The Ian Ramsey Centre for Science and Religion conducts research into religious beliefs and theological concepts in relation to the sciences. The Centre is a part of the Theology Faculty at the University of Oxford.
The Sacred Rites in Kant's Soul
Steve Clarke, James Martin Research Fellow, Institute for Science and Ethics, Oxford Martin School, Oxford gives a talk for the Ian Ramsey Centre for Science and Religion. Joshua Greene argues that ordinary moral judgment results from the interaction of two distinct neural subsystems which generate competing moral intuitions. One subsystem generates consequentialist intuitions and the other generates deontological intuitions. Greene suggests that our faculty for generating deontological intuitions developed in response to an evolutionary need to suppress 'up close and personal' harmful acts within communities and when such acts are under consideration deontological intuitions tend to predominate in moral judgment. When 'up close and personal harms' are not under consideration consequentialist intuitions tend to predominate. A key problem with this account is that many deontological strictures (e.g. 'though shalt not lie') are meant to apply beyond the range of the 'up close and personal'. Here, the speaker seeks to defend Greene's account of the evolutionary origins of deontological moral intuition in the face of this problem, showing how it can be supplemented with an account of the ways in which social organisations can expand the scope of deontological moral judgment. The social organisations that are most effective in expanding the scope of deontological moral judgment are religious institutions. The speaker tries to show why this is so, drawing on Durkheim's account of the sacred. The speaker also considers the consequentialist normative arguments that Greene and Peter Singer build on Greene's descriptive account of moral judgment. Creative Commons Attribution-Non-Commercial-Share Alike 2.0 UK: England & Wales; http://creativecommons.org/licenses/by-nc-sa/2.0/uk/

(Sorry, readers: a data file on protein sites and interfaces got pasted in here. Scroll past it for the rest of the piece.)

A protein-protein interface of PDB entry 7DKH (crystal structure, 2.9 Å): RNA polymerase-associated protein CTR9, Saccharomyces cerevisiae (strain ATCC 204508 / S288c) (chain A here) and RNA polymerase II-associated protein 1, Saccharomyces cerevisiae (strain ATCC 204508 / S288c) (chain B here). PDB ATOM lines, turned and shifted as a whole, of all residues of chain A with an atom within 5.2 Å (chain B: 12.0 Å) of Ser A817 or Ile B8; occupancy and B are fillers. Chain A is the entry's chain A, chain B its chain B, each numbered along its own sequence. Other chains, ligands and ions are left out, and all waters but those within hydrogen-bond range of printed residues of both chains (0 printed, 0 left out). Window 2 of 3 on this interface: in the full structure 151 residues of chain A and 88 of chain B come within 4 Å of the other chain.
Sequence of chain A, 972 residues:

Evolutionary Theology Without the Concept of Progress
Fraser Watts, Cambridghe, gives a talk for the Ian Ramsey Centre for Science and Religion Seminar series. Integrations of evolutionary theory and Christian theology have often been built around the concept of progress. However, it will be argued that 'progress' is an unsatisfactory concept in both evolutionary and theological thought. Watts' proposal is that evolutionary theology does not require the concept of progress, and is better off without it. That theme is developed first in relation to human evolution and distinctiveness, where it is argued that there is no need to make the assumption that human beings are 'better than other species, just that they have distinctive capacities that were a necessary precursor to the incarnation. It is further argued that the 'Fall' is ambiguous in relation to progress, and represents a heightened capacity for both good and evil. Though Christ has often been seen as the culmination of evolution, it is suggested that an adequate evolutionary account of the work of Christ needs to be more concerned with the qualitative changes in human and cultural evolution introduced by Christ.